Legal Opinion: Schenck v. the United States
March 11, 2014
Is Charles Schenck found guilty of violating the Espionage Act; or does Schenk’s freedom of speech given to him by the First Amendment triumph over the Espionage Act?
Short Opinion Statement:
No, Charles Schenck should not be found found guilty of violating the Espionage Act. Schenck is only exercising his right to freedom of speech, and has full protection from the First Amendment of the Constitution. Evidence along with case precedents show that Schenck is innocent.
The tweet seen around the world. For his tweet, Charles Schenck, a prominent socialist, was charged by the U.S government for violating the Espionage Act. With over 400,000 retweets, Schenck spoke out against the draft imposed for the “War on Terror.” His tweet claimed that the draft was in violation of the thirteenth amendment since it amounted to involuntary servitude, which was forbidden and outlawed during 1865.Schenck also claimed that the draft was motivated by capitalist greed, and advised a petition for the draft. The United States government accused Schenck of conspiring “to cause insubordination… in the military and naval forces of the United States.” In response to this accusation, Schenck claims that he has full protection by the First Amendment, and that the Espionage Act is violating his First Amendment rights.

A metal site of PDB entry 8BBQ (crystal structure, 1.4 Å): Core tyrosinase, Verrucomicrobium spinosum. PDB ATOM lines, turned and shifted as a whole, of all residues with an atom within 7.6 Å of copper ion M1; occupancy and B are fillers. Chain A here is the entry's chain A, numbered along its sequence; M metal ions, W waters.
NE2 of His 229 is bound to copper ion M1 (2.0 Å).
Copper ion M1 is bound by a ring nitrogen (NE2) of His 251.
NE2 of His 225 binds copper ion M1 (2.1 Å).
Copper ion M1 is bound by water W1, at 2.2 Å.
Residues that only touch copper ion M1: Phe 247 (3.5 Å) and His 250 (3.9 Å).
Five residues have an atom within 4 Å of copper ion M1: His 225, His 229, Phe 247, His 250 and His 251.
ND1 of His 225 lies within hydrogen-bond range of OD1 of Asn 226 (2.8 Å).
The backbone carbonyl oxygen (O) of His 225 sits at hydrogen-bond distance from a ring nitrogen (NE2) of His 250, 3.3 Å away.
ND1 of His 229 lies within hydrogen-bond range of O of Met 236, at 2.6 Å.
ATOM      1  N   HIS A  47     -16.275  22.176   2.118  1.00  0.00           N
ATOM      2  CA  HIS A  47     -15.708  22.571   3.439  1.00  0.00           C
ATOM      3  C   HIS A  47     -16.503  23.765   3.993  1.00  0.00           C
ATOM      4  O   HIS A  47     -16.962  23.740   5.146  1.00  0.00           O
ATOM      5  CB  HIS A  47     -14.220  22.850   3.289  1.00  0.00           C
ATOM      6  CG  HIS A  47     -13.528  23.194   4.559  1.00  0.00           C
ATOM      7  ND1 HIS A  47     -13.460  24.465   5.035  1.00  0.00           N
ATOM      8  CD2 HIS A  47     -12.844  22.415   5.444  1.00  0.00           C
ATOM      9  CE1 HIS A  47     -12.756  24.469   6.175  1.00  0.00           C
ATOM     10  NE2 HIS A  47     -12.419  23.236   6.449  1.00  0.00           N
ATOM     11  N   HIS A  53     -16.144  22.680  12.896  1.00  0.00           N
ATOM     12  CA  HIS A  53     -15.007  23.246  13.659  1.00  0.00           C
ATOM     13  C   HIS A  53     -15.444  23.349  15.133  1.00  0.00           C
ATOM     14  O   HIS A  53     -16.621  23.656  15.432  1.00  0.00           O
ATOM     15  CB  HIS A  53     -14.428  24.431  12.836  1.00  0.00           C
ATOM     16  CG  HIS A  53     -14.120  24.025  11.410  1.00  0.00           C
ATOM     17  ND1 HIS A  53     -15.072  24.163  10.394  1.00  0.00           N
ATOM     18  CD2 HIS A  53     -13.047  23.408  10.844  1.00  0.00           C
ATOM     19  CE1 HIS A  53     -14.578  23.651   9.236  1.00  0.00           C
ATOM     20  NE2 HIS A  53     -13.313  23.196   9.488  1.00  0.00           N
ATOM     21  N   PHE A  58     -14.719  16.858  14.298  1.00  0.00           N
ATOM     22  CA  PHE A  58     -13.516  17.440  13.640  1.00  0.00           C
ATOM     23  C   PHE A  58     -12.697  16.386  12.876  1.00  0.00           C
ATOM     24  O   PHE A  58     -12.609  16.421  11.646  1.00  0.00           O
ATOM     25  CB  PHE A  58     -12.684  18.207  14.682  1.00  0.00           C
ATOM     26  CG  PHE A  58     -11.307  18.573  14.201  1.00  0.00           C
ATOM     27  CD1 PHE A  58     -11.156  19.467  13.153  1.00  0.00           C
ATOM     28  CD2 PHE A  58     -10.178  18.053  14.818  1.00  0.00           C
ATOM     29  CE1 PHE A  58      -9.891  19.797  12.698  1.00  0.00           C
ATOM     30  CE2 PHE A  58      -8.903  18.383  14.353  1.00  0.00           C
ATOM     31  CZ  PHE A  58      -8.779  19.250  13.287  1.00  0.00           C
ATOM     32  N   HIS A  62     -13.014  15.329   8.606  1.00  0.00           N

Charles Schenck’s tweet that reached many people through social media was simply him voicing his opinion and view of the government. What he did does not fall under any of the exceptions in which you cannot be protected by your right to freedom of speech; those exceptions include using the right to protect yourself when inciting violence, conflict, shouting threats, or harassment etc. Schenck participated in none of those things. Defense attorney Brennan Stevens made a valid point that all justices agreed on, “It is clear his words were not obscene or...